Chris has been working in deuterostome evolution since his graduate working with Greg Wray on echinoderms. He started working on hemichordates with Mike Levine at UC Berkeley and then continued at Berkeley with John Gerhart and Marc Kirschner. He starting his lab at University of Chicago in 2005 and moved to Stanford in 2010.
Paul is a postdoc in the lab working on the evolution of gene regulation. He is interested in examining how divergent body plans are regulated by conserved regulatory networks and has discovered that this regulatory conservation extends in some cases down to cis-regulatory modules that are involved in regulating very different structures in vertebrates and hemichordates.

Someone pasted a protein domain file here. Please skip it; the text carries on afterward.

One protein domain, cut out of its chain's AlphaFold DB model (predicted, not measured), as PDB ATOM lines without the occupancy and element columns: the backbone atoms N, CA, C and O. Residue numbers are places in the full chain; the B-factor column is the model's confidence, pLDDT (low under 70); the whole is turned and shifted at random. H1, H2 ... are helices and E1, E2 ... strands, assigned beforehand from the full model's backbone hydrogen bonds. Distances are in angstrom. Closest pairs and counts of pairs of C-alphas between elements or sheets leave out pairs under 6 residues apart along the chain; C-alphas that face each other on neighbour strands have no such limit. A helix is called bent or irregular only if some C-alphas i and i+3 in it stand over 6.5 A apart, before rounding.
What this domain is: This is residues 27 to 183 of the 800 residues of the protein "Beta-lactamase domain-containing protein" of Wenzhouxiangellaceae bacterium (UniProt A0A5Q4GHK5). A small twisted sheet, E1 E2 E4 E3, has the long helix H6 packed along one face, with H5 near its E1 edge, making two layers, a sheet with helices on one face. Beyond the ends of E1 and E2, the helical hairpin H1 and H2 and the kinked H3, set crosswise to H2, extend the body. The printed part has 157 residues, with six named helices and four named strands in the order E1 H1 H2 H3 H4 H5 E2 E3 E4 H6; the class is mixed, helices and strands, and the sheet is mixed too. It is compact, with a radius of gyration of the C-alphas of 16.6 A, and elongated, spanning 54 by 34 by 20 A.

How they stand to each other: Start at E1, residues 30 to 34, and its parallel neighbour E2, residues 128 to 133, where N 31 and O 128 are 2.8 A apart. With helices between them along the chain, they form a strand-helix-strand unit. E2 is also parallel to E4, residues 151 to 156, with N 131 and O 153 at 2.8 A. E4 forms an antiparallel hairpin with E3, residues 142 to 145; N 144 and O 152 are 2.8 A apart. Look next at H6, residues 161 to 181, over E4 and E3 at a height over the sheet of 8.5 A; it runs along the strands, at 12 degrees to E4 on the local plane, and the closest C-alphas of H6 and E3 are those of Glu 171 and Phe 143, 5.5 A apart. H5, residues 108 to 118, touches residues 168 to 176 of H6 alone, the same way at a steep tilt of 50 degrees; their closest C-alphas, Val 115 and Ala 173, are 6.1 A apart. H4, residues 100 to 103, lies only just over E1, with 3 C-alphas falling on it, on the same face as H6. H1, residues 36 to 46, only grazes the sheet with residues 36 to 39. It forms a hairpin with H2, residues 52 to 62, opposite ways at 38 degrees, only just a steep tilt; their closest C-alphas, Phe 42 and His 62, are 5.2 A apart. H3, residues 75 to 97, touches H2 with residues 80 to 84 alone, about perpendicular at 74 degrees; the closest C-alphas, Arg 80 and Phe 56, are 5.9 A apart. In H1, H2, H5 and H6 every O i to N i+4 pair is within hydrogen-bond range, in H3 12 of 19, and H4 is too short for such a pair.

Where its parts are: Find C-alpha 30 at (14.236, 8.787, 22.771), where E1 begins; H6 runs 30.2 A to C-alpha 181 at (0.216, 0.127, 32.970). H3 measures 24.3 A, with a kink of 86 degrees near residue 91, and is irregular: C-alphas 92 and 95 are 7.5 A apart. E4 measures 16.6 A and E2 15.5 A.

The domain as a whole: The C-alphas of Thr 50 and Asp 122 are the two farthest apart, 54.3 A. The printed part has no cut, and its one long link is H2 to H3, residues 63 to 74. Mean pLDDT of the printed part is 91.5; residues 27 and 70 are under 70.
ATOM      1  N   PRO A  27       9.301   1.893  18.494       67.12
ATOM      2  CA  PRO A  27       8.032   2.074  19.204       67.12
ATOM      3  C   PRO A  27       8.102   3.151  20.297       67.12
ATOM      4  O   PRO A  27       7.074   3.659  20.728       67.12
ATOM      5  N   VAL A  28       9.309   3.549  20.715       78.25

José is a PhD. student in the lab and is interested in the evolution of nervous systems. He has been investigating the structure of the enteropneust nervous system by defining the diversity of neural cell types, their distribution and connectivity in the developing juveniles of Saccoglossus. He has developed a transgenic approach to look at axonal projections of neural subtypes defined by a range of neurotransmitters in order to clarify the controversy of whether enteropneusts are defined by a centralized nervous system, or rather by a neural plexus.
Paul is a PhD. student in the lab and is interested in investigating how genomic information drives cellular composition and eventually the diverse body plans represented in the complexity of metazoan animals. He works to understand this by studying the process of metamorphosis in the indirect-developing enteropneust hemichordate Schizocardium californicum, focussing on how the cellular composition of the larva changes during the process of metamorphosis into the adult body plan. Paul is generally interested in topics of cell type evolution, regeneration, and how small and squishy marine invertebrates can provide novel perspectives to advance fundamental cell biology research.